"I hope so. He had done nothing to me, but if the whole island had stood in my way, I was determined to come to you."
"I climbed over the rock wall. At first I thought I would push it down, but it was too much for me. Besides, the stones might have fallen upon you. I had a rope with a piece of wood at the end. I fastened the wood in the rock and came down. The rope cut my hands."
"And the staff and the knife?"
"I threw them over. You will find them there."
"Wait." He ran and brought them back.
"Arms," he said, shaking them exultingly before her. "With these we can defy everything."
Indeed, the boat-hook and the sheath knife would be invaluable should it come to a fight in the end.
"Yes," said Truda. "In all the days of my life there has been no anger, no bloodshed on this island; but since you came-"
"Are you sorry I came?"
"Glad. You have taught me life, love. They are worth the price we have paid."
"Always a price has to be paid for these things. Whether they are worth it or not is another matter."
The sun was well above the horizon now. Truda glanced upward, stopped, and pointed. In the ravine whence the brook fell, clustered against the wall, stood the islanders. Their cries came faintly into the vast gulf in which the two lovers stood. Their gestures of hatred and scorn were unmistakable, but they made no effort to come down. The rope was still fast. Presently, they observed it, for it was quickly drawn up, and, after a time, the islanders went away, leaving a watcher at the wall.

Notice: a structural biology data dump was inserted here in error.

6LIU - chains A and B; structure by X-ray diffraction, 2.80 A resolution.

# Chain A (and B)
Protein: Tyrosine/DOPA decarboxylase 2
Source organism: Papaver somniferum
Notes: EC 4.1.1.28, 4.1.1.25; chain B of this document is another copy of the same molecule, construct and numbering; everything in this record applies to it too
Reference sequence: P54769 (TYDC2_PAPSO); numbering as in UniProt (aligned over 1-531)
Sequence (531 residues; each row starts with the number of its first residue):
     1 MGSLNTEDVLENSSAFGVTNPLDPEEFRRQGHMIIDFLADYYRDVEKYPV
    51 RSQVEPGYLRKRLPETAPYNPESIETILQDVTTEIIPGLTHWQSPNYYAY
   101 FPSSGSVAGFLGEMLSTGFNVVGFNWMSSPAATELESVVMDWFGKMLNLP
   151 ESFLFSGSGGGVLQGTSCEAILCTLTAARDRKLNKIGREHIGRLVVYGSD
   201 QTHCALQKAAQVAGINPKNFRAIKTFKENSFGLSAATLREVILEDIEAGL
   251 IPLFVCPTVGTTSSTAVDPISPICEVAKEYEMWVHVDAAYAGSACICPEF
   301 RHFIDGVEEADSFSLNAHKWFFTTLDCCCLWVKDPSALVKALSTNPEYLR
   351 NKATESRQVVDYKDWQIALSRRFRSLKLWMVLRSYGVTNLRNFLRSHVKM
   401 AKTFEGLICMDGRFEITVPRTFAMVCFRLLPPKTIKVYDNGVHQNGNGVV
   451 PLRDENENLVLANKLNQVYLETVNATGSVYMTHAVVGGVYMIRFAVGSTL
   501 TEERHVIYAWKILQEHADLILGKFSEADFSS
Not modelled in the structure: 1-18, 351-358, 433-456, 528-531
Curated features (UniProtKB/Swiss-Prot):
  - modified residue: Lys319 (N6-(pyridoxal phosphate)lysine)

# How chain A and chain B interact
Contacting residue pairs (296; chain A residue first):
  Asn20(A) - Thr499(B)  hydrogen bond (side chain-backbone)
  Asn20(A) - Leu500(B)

"This place is like the temple," said Truda; "it is taboo. I think none will come here."
"But you came."
"I would go anywhere for you," said the girl, simply.
"SO FARRE, SO FAST THE EYGRE DRAVE"
There was nothing they could do to better their condition, but if there had been, it was not in Beekman's mind to attempt it then. Their near touch with death, Truda's sleepless night, the condition of her hands and feet, the nervous reaction in him, warned Beekman that no demands upon her must be made yet. He decided that they should have one day of complete and utter happiness, whatever the future held for them; so he devoted himself to her.